Monday, April 26, 2010

We're Home!

We've just returned from a vacation in the UK visiting Peter's parents in England and then taking a road trip with them through Scotland. It was a wonderful change of pace and we really enjoyed spending time together. The countryside was idyllic, the Scottish Highlands were breath-taking, Edinburgh was stately, and, believe it or not, the weather was great!

Photos are coming. In the meantime, here are some observations:

Window Screens - None of the placed we stayed had screens on the windows. Apparently bugs aren't really a problem. No wonder the English claim to love nature more than Americans!

Babychange - Frequently places with bathrooms offered a "babychange" area, a room just for changing diapers. It was terrific because moms or dads (or both) could use it. Much better than the pull down changing tables often located in the Women's restrooms in the States. Yes, get those dads changing diapers! (Although perhaps I should just be grateful there is any facility at all to change a kid.)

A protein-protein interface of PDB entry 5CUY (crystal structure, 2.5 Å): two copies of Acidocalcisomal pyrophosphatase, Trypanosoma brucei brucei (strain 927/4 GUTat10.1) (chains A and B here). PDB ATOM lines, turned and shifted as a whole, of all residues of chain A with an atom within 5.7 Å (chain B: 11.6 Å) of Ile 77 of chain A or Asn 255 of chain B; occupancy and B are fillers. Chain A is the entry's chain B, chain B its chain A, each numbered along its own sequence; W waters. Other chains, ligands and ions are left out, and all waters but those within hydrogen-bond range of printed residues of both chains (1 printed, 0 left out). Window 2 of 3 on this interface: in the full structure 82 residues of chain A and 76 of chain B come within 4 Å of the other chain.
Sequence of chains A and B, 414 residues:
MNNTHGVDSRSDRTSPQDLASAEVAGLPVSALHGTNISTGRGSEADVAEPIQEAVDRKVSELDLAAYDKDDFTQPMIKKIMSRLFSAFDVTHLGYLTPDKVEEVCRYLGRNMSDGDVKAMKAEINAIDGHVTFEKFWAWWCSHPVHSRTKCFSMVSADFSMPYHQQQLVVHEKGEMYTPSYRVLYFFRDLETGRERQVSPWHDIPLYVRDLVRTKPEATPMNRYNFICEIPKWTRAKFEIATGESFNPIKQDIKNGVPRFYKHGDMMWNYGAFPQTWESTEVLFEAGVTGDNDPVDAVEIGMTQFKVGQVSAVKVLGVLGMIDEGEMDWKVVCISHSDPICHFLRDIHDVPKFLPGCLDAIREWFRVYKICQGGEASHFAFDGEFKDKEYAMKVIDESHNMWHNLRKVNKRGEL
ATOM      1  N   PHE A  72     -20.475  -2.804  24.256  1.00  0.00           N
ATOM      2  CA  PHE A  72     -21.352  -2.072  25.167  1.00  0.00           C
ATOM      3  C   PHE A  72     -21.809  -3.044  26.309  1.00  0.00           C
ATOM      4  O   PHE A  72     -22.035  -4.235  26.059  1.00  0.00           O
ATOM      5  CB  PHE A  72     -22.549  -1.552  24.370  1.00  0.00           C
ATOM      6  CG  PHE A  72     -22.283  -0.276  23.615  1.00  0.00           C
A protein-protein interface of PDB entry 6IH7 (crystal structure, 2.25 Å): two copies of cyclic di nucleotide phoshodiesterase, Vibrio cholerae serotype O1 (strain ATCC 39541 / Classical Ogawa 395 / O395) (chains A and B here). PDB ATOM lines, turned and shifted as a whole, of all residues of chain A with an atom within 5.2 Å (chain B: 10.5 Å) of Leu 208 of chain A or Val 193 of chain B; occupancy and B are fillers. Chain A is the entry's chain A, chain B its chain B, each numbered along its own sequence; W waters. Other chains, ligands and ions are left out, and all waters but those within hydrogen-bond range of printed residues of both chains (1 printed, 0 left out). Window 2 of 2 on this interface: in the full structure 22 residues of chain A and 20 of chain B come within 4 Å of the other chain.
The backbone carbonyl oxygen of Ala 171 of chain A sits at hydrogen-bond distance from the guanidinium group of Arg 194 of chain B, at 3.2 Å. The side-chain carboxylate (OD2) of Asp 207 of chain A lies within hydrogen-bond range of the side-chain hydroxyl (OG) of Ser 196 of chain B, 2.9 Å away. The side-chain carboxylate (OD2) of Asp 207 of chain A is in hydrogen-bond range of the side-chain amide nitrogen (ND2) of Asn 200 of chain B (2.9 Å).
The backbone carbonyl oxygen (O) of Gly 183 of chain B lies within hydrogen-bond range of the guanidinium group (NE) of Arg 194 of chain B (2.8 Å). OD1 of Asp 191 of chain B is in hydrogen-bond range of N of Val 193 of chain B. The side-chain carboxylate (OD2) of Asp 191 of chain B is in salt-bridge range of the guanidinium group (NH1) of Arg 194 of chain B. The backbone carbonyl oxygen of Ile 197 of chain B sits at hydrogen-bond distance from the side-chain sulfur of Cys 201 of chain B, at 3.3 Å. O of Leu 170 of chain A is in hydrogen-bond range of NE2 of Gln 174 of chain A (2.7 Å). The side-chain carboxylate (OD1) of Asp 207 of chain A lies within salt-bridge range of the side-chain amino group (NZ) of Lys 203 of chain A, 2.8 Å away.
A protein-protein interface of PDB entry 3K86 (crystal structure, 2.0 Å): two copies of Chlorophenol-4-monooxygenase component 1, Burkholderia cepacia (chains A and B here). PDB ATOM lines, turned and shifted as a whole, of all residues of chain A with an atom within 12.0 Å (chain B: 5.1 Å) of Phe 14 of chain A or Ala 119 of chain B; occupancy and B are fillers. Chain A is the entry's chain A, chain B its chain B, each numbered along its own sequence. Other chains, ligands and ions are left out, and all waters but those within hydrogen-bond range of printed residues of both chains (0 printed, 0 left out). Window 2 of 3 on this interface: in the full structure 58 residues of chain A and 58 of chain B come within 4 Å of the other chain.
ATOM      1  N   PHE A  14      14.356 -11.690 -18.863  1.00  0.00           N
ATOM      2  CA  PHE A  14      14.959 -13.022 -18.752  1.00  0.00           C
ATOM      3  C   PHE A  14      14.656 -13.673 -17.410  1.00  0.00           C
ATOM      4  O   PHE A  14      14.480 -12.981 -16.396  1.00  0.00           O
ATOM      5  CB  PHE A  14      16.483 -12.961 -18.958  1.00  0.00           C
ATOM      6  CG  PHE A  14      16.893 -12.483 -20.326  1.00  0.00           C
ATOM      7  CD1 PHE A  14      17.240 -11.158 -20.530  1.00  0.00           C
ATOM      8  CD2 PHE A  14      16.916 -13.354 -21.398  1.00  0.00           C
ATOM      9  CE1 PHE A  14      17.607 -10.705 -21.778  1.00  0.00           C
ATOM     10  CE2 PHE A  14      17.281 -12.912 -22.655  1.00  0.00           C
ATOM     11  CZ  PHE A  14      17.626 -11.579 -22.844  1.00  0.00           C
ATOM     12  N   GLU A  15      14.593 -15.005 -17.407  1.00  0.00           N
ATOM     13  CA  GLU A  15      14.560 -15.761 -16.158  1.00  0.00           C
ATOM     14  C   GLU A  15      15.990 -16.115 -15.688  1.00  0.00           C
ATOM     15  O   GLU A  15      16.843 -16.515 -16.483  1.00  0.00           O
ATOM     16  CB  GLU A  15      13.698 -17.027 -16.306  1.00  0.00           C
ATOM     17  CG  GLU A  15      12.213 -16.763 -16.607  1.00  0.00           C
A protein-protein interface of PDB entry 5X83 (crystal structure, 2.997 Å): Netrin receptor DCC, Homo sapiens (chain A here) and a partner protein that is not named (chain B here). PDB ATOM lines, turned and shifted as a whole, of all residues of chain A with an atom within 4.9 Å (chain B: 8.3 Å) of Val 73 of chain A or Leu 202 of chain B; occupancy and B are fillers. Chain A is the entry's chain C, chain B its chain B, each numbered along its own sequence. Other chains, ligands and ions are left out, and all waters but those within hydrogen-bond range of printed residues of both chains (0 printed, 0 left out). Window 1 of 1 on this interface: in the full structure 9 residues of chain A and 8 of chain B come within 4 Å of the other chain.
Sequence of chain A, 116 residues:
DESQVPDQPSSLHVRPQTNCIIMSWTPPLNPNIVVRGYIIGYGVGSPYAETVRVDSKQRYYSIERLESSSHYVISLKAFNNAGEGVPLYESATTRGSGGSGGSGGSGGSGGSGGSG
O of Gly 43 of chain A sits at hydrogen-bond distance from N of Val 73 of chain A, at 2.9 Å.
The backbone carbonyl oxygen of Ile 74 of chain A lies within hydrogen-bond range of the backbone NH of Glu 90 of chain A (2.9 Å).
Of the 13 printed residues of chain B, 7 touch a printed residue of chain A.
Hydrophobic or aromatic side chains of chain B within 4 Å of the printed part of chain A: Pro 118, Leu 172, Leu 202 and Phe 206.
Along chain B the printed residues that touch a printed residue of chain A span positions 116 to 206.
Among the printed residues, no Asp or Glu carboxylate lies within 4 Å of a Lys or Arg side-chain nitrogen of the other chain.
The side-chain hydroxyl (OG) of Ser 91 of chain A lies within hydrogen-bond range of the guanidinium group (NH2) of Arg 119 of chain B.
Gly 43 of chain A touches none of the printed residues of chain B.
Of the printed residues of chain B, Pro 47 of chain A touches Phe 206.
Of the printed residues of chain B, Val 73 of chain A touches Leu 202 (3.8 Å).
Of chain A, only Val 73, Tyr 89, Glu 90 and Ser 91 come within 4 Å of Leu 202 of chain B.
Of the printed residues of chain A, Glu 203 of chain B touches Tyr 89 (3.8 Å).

Playgrounds - The playgrounds rock in the UK! They have all kinds of equipment considered "unsafe" here in the States. Merry-go-rounds, cool climbing frames, little seats that spin around really fast. Des isn't old enough to take advantage of much of it, but I was green with envy.

Sheep - The stereotype fits. There were sheep everywhere.

Driving - It should be straightforward to adjust to crossing streets knowing cars drive on the left side of the road. Somehow, it turned my brain to goo. I found myself standing at intersections looking back and forth five million times before crossing. I felt like a dog with my head wagging so much.

Kettles - I can't overstate the important of kettles in UK life. It still takes me by surprise when I visit. All of our hotel rooms had a kettle. None had a microwave. Few had a radio or clock.

4 for 1 - I've talked about it with people a lot and I still can't get my head around England, Scotland, Wales and N. Ireland being countries in a Kingdom. It feels like a semantic difference from our equivilent of states in the US. We don't have diplomatic relations with Scotland. Wales doesn't have their own Olympic team. The best I can tell, the only way they interact with the world as separate countries is the World Cup. I suppose some would see soccer loyalties as sufficient country divisions.